In short, it’s not their fault. It’s ours. We failed them because no one is inherently stupid. But too many business owners don’t recognize this, and they continue pretending. They’re winning stupid prizes by playing stupid people games. Here’s what I’m talking about:

Nicole Mason on Unsplash

Stupid people…or stupid business practices?

I was talking with a shop owner recently. During the course of our conversation, he told me everyone he hired was stupid, and they never did what he told them to do. I asked him who hired them? There was silence on the phone. Was it the owner or the people? What prize do you think he won?

Quite frankly, it’s a stupid way to run a business.

Let’s rid ourselves of this “stupid” label and take a different approach.

If you were to build a house and laid the foundation before meeting with the architect, you have on your hands a failed and expensive home-building process. Your systems and processes dictate your success, and we have seen too many small business owners jump into action without having a solid plan called systems and processes in place. That is why Standard Operating Procedures or SOPs are critical to the success of any business.

McDonald’s and other major fast-food chains have learned how to streamline SOPs in such a way that the average 16-year-old high school student can train in one or two days and become highly productive within their first week of employment. 

So here’s the question: What is preventing you from hiring intelligent and talented people who prove to you over time that they are worthy? What’s stopping your new hires from reaching success is your lack of Standard Operating Procedures guiding them steadily toward that success.

Let us help you solve your systems problems!

If you are genuinely searching for a streamlined system that will help your employees win, your business grow, and will lower your stress level, and you need to adapt well-thought-out systems and processes. When you work with You Net Results, we will take you through proven systems and techniques that will help your business grow. Our strategies help shop owners reach their next million dollars in revenue and help their company culture thrive as well.

Who do you know that could benefit from well-documented, seamless systems and processes? If you know anyone who could benefit, including yourself, please schedule a consultation with You Net Results. After all, great intentions don’t pay the bills. If you are willing to invest in yourself and your team, you are on the right track in avoiding stupid people games that waste your time and money.

At You Net Results, we dedicate many training hours to business systems. Our classes and coaching sessions address how to reduce mistakes and prevent lost details. To find out more, contact us for a complimentary consultation. Brian Gillis will discuss your business strategies and find ways to improve your annual revenue and company culture.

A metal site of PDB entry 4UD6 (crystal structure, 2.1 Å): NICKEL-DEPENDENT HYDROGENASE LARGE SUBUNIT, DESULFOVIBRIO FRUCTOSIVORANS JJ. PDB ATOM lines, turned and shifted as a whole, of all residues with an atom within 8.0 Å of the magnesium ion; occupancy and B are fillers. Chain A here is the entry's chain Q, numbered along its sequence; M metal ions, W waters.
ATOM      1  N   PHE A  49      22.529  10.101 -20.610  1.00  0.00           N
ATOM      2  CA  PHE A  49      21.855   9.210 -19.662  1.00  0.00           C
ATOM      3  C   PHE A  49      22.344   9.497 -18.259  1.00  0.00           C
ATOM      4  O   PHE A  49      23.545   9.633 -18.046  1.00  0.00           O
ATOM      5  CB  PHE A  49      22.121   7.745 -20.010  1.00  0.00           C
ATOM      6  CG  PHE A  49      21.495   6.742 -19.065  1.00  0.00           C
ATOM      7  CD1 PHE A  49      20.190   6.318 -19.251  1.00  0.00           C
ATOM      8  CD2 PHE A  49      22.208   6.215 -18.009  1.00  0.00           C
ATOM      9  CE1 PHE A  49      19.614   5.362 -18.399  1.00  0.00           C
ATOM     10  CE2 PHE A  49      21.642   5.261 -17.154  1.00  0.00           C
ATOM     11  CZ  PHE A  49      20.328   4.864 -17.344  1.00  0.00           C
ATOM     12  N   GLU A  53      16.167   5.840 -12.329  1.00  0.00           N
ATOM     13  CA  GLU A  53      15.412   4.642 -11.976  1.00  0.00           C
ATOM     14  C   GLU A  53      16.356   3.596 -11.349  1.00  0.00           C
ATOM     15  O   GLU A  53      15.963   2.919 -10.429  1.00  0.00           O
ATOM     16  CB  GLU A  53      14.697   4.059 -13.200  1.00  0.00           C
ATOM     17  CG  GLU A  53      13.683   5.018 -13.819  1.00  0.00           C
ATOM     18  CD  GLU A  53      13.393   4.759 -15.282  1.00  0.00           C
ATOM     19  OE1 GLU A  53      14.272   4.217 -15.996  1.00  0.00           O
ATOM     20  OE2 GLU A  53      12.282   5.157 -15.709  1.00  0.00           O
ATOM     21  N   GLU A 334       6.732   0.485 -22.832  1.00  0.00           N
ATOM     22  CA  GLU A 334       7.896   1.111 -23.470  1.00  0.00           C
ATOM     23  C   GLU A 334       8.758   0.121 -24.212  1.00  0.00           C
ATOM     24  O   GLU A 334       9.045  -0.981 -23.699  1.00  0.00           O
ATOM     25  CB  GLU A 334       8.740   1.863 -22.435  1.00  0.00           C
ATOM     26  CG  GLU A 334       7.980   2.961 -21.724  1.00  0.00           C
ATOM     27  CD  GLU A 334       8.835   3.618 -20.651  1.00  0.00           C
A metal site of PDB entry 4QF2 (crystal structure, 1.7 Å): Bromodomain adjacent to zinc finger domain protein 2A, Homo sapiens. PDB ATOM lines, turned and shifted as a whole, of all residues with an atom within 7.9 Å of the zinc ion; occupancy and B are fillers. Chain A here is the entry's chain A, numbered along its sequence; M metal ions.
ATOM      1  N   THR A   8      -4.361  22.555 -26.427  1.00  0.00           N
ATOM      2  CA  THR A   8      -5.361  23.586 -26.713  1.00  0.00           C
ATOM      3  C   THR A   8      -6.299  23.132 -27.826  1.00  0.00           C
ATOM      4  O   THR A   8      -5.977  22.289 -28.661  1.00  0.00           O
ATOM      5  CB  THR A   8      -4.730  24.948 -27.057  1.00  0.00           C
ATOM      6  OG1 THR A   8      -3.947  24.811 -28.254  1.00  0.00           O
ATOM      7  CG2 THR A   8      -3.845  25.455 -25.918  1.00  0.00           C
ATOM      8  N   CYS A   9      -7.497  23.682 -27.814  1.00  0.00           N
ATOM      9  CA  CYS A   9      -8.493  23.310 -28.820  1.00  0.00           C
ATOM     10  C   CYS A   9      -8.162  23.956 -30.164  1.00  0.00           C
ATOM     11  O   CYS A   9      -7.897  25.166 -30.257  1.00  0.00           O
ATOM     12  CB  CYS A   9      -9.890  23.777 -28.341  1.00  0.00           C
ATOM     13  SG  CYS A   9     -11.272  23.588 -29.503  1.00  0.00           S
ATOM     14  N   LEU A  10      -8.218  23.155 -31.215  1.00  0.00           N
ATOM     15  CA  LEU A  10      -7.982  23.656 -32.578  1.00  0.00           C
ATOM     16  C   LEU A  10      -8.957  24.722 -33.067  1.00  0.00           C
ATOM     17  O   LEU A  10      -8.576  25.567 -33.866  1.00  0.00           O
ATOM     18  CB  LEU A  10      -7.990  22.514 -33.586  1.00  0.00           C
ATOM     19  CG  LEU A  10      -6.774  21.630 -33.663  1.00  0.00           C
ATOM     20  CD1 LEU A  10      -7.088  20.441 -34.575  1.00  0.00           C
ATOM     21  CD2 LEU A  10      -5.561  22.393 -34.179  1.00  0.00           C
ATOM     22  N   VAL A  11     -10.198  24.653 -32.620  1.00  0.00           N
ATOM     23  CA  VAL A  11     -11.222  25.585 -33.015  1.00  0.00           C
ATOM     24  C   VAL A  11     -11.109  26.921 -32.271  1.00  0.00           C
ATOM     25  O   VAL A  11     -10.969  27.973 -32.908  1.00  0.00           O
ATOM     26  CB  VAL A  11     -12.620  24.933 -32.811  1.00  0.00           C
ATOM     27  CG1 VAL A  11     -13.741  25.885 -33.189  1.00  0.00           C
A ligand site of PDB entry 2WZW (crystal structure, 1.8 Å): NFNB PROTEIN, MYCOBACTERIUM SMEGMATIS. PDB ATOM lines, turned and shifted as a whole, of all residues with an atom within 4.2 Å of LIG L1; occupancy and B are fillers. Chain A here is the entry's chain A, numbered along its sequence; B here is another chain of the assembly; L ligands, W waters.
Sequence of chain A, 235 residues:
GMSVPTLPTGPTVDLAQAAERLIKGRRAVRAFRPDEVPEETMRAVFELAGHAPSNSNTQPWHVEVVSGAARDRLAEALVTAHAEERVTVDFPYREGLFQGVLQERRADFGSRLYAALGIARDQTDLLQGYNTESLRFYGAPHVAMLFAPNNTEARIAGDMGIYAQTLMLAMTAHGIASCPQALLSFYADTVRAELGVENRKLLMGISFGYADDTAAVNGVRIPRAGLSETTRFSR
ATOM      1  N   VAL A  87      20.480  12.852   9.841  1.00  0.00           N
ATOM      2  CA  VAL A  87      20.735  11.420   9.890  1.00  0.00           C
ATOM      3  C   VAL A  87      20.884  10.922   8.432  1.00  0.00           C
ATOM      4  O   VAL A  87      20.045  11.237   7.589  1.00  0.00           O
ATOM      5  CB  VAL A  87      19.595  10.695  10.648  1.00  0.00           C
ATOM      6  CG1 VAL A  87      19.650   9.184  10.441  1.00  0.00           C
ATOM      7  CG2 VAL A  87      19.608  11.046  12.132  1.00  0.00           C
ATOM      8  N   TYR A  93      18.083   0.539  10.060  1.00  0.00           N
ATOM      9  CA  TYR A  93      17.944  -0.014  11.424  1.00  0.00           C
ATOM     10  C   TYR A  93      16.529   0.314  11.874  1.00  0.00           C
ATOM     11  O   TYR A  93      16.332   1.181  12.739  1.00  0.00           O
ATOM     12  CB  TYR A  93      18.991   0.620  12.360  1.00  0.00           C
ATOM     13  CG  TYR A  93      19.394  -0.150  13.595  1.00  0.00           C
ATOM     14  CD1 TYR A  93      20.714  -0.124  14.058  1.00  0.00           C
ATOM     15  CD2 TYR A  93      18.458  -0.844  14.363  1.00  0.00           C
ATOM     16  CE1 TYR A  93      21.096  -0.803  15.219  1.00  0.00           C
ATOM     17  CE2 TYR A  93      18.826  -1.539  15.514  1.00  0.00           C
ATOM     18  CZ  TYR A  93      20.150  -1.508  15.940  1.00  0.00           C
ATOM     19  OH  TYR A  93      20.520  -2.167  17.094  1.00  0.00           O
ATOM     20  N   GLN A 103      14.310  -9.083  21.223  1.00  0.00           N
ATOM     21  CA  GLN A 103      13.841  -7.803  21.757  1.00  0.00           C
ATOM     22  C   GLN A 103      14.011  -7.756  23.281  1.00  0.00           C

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SOP Formation and Review

Description of Content

  • Learning to always have a good level of emotional deposits before you make any withdrawals
  • Great rule of thumb for leading people
  • Tool to use before an SBS
  • 306-SOP General manager Making Emotional Deposits and Withdrawals

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Did you lose something in the telling? Auto repair shops sometimes struggle with consistent communication.

Photo courtesy Ben White on Unsplash

Have you ever played the game “Telephone”? You start by lining up a group. Then, you whisper a sentence into the first person’s ear. They then whisper the message to the next person. The game continues until the message gets to the final person in line, who announces out loud what sentence they heard. It is often much different from the original sentence. Quite the exercise in communication!

At You Net Results, we know this game shows what happens when messages, systems, and processes are undocumented. Just like in the game of “Telephone,” something can get lost in the telling. When you don’t write down instructions, client comments, or repair orders, this is inevitable.

Communication breakdown

In auto repair businesses, it happens like this:

The Customer tells the Service Advisor something. Time is short. The Service Advisor doesn’t write it down, but they repeat it verbally to the Technician. The Technician may also skip documenting it, so they present the Service Advisor with new information. The Service Advisor then reports to the Customer via phone. More back and forth happens, and then the Customer picks up their vehicle. Later, the Service Advisor is surprised to read the Customer’s one-star review. Why? Communication was not clear. They lost something in the telling.